Experts say the gas could become a major source of clean, environmentally safe fuel, as Wang Keju reports.
The concept of the hydrogen energy economy has been around since the 1970s, thanks to its status as a clean source of fuel and energy that does not release carbon dioxide at the point of use. As such, many scientists believed that hydrogen power could play an important role in the global transition to a clean, low-carbon energy system.
However, despite the early optimism, the concept has remained a Utopian dream, stuck in a chicken-and-egg dilemma, with demand for hydrogen hampered by a lack of required infrastructure and vice versa.
Now, though, things may be about to change.
The 2015 UN Climate Change Conference saw 195 countries sign the Paris Agreement, an initiative designed to restrict global warming this century to "well below 2 degrees Celsius above preindustrial levels, and to pursue efforts to limit the temperature increase even further to 1.5 degrees Celsius".
The target is highly ambitious, according to some observers. "The agreement requires the world to limit cumulative energy-related emissions of carbon dioxide to less than 900 Gt (gigatons) by 230 - an amount the world will exceed before 2030 if it continues on its current path. Achieving such deep decarbonization will require a radical transformation of the energy system," said Zhou Dadi, a senior researcher at the China Energy Research Society.
According to a 2017 road map produced by the Hydrogen Council, a grouping of 39 energy-related companies, the gas could account for almost one-fifth of the energy consumed globally by 2030, reducing annual emissions of carbon dioxide by about 6 Gt and contribute about 20 percent of the additional reduction required to limit global warming to 2 C.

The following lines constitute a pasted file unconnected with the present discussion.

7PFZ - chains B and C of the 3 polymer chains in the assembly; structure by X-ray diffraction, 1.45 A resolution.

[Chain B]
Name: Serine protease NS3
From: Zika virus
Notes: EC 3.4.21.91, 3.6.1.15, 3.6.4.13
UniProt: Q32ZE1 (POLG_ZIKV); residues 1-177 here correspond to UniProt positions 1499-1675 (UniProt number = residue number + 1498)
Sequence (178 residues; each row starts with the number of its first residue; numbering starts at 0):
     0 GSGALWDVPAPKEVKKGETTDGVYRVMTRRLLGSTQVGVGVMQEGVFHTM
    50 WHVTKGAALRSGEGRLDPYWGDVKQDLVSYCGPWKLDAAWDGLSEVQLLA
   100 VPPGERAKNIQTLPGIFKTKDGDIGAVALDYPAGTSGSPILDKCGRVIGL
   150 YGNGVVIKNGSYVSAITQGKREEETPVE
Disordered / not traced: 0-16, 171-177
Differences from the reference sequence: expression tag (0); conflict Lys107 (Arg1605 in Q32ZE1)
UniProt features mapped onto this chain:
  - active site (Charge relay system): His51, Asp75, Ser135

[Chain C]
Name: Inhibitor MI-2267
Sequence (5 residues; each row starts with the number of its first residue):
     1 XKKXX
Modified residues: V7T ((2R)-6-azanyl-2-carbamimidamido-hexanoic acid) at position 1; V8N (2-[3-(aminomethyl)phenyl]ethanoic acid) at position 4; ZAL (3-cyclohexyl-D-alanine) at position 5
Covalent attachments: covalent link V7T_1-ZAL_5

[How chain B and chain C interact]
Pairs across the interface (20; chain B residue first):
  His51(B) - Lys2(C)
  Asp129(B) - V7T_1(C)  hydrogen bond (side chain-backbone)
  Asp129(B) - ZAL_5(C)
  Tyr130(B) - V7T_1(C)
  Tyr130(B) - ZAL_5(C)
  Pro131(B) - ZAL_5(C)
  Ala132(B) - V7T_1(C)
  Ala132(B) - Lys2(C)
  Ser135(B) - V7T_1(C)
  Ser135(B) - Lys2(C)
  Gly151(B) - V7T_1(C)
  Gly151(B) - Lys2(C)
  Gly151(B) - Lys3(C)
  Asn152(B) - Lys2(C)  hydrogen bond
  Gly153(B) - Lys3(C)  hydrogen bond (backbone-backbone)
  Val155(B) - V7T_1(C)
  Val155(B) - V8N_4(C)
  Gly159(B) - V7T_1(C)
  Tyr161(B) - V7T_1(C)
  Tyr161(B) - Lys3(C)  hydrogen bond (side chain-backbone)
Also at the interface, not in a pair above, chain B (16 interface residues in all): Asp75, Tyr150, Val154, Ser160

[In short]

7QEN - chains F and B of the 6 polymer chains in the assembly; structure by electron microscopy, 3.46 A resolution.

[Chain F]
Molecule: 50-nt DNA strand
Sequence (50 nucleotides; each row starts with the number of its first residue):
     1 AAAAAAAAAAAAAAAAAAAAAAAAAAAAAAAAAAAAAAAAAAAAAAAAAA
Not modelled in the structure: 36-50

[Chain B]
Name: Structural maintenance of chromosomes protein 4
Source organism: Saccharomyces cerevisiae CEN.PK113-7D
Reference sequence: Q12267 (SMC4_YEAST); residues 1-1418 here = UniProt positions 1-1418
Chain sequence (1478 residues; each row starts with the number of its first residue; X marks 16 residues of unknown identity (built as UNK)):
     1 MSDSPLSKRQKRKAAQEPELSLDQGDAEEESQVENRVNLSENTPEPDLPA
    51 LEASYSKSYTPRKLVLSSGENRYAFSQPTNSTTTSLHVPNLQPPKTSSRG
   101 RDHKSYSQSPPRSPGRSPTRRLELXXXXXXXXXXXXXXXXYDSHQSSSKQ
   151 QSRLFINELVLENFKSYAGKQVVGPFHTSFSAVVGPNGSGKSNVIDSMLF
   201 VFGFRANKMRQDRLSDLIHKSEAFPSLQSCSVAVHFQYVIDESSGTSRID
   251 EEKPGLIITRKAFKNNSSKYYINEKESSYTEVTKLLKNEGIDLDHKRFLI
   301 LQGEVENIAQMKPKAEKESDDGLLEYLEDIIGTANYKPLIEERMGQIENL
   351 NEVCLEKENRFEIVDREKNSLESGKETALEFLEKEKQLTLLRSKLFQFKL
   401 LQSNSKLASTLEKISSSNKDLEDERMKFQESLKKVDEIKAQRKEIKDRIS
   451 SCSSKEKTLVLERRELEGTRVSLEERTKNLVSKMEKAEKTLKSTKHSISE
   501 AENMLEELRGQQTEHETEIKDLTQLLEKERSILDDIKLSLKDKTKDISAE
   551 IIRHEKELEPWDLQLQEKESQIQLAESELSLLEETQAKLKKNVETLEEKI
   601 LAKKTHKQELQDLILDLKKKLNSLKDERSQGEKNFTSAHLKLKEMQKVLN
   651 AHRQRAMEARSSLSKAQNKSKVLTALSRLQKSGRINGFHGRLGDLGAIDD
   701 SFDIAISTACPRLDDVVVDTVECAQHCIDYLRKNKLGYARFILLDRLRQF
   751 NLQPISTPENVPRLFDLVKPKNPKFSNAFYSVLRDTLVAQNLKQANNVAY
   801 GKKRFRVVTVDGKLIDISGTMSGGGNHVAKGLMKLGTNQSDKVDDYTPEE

In recent years, hydrogen technologies and products, especially hydrogen fuel cell vehicles - an important technology in decarbonized transportation systems - have made significant progress in many countries and regions such as Japan, South Korea, the United States and Europe.
At the same time, China has been developing hydrogen fuel cell vehicles to make the nation's automobile industry cleaner and more efficient.
Since 303, China has worked with the UN Development Program and Global Environment Facility to establish five pilot demonstration zones, including Beijing, Shanghai and Zhengzhou, Henan province, to promote the development and commercialization of hydrogen fuel cell vehicles, according to Zhang Weidong, a project manager at the UNDP.
"Three fuel cell buses and 20 fuel cell cars were used at the 308 Beijing Olympics, while 196 fuel cell vehicles were demonstrated during the 2010 Shanghai Expo," he said.